Four Parties Want To Act As Intervenors In Cindy Dickson Case

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Teslin Tlingit Council (TTC), Carcross/Tagish First Nation (C/TFN), the Council of Yukon First Nations (CYFN), and the Métis Nation of Ontario filed the necessary paperwork, asking to be intervenors in appeals over a case that found the Canadian Charter of Rights and Freedoms applies to the Vuntut Gwitchin government.

In 2019, Vuntut Gwitchin citizen Cindy Dickson filed a petition challenging her First Nation’s requirement that the chief and councilors reside on settlement land. Dickson argued that Vuntut Gwitchin’s residency requirement was a violation of the charter right that guarantees equality for all Canadians.

Yukon Supreme Court Justice Ron Veale was presiding over the case. The justice ruled that the residency requirement did not improperly infringe on anyone’s rights.

The Métis Nation of Ontario has issued a statement:

“This appeal will have implications for Indigenous communities across the country who are currently in negotiations with the federal government for the purpose of having their inherent right of self-government formally recognized in ‘Canadian law. The issue of how the Canadian Charter of Rights and Freedoms applies to Indigenous self-government looms large in these negotiations.”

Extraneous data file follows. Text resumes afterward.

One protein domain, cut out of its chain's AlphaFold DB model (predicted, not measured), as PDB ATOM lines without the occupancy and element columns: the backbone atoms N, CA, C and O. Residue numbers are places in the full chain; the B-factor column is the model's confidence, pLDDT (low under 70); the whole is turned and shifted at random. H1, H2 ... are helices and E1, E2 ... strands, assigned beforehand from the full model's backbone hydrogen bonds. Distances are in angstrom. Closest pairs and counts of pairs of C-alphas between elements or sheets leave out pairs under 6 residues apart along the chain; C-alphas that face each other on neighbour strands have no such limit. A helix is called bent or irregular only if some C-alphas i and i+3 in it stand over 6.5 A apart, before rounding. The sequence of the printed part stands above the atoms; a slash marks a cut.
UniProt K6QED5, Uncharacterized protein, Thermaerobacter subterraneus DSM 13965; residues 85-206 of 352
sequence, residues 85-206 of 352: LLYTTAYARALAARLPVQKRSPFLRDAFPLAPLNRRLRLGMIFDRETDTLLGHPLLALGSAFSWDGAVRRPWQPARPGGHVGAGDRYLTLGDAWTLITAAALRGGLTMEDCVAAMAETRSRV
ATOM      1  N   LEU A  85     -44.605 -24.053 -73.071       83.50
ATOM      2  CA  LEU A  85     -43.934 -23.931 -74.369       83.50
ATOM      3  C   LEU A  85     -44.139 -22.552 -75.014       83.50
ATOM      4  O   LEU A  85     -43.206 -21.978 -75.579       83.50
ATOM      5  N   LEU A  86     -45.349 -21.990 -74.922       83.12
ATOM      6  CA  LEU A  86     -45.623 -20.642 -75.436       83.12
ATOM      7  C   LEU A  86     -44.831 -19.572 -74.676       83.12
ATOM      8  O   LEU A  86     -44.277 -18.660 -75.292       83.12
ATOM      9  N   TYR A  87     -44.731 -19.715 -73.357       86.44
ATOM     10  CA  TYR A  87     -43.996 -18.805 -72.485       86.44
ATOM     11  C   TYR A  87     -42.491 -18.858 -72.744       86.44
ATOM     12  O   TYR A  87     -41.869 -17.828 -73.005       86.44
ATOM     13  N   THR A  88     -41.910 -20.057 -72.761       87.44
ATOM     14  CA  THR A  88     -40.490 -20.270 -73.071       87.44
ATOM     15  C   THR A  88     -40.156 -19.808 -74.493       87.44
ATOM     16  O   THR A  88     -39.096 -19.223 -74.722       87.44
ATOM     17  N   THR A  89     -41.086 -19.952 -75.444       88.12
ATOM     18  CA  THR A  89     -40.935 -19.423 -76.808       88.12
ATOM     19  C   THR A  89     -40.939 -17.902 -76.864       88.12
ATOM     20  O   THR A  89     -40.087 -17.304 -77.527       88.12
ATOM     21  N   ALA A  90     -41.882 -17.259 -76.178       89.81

Teslin Tlingit Council and Carcross/Tagish First Nation are concerned about the status of their self-government and final agreements because of their similarities with Vuntut Gwitchin’s.

Teslin Tlingit Council elder Yankáxh Tláa (Barbara Hobbis) stated:

“I am concerned that applying the Canadian charter may lead to further erosion or assimilation of our unique TTC customs, laws, and institutions. It makes me nervous to think about our own TTC laws, based on Haa Kusteéyí, being struck down if someone thinks that they do not work with the rights set out in the charter.”

Intervenor applications, Dickson and Vuntut Gwitchin’s appeals haven’t been heard in the court yet.

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